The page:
Hey there, time traveller!
This article was published 13/5/2014 (835 days ago), so information in it may no longer be current.
Jan Salceda is one versatile badminton player.
The Grade 11 Sisler High School student placed first in the boy’s singles competition at the provincial badminton championships, which took place May 2 and 3 at College Louis-Riel.
In 2013, Salceda, paired with his older sister Patricia, won the mixed doubles competition at provincials. In both tournaments, Salceda went undefeated.
"He has a tremendous ability to read his opponent on the other side of the court and make his shots adjust to them," said Sisler badminton coach Jan Watters.
"If someone isn’t moving around enough, he will move them right and left. If they’re smashing really well, he’ll challenge them and put drop shots on them. If they’re really good at the net, he’ll drive them deep. He’s really good at reading his opponent and making decisions based on that."
Salceda started playing badminton as a child in his native Philippines. At age seven, he and his family moved to Canada, and his parents signed him up for club badminton with Archie Chawla at the Winnipeg Winter Club.
Salceda, who also plays with the Rockets Badminton Club at Maples Collegiate, said his greatest strength on the court is his footwork, a skill that was stressed in club badminton.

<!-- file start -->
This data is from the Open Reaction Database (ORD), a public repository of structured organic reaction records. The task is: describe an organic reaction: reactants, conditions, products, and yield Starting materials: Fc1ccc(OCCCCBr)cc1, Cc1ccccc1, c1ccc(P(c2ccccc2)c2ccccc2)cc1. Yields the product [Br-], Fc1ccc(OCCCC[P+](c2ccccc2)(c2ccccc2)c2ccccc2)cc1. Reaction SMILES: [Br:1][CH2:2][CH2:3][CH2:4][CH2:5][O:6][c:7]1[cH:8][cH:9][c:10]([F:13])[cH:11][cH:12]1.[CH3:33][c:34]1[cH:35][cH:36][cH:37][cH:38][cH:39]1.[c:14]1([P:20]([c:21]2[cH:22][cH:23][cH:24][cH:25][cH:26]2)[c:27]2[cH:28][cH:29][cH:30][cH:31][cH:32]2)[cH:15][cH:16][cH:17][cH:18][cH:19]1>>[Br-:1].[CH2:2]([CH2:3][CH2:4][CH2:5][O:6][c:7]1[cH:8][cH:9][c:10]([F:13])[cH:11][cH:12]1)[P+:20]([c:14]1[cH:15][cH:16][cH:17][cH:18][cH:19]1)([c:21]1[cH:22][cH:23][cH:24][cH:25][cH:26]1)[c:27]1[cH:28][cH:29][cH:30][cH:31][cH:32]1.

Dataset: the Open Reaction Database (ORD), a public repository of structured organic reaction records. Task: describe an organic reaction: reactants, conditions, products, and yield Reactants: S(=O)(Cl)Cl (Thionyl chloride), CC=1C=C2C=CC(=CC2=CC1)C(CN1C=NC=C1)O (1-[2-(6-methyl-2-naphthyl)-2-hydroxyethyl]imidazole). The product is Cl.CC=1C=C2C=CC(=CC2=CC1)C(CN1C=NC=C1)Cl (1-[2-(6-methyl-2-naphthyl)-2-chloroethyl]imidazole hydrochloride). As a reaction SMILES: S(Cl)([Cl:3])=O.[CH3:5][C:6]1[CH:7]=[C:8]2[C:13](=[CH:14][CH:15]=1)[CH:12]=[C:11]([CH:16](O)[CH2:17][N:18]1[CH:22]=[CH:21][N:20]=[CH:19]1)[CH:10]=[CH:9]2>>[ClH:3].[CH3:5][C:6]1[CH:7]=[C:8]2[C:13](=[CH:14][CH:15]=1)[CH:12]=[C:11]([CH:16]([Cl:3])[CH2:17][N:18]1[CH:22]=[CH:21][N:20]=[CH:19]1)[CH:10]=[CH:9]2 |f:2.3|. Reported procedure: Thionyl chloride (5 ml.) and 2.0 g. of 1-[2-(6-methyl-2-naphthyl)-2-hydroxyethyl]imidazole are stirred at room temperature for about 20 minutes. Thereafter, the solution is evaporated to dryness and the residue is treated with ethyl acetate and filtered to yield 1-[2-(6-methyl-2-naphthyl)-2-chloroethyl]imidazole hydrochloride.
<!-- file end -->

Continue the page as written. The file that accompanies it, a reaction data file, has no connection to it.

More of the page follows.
"My coach would make us do at least 45 minutes of footwork, twice a week," Salceda said.
"My footwork is better than most. I use that as an advantage. I make them run more around the court, so they’ll lose their footwork."
Despite winning the provincial boy singles crown, Salceda said he prefers doubles because in singles "you have to cover the whole court and you get down on yourself more."
Still, Salceda said he’s able to keep his composure on the court.
"I just talk to myself when I play. I just ask myself to calm down," Salceda said. "When you play, you have to make sure you’re not hotheaded, because if you are, you’ll start making worse shots and it gets harder from there."
Watters said other coaches have commented on how gentlemanly a player Salceda is.
"He’s so sportsmanlike," Watters said. "He may beat his opponent, but he does it in a way that never humiliates the other person or makes the other person look bad. He could wind up and crank a shot and just let you have it but he doesn’t. He just hits a good enough shot to get the point."
Salceda, who also plays volleyball, said he plans to continue his badminton career next year.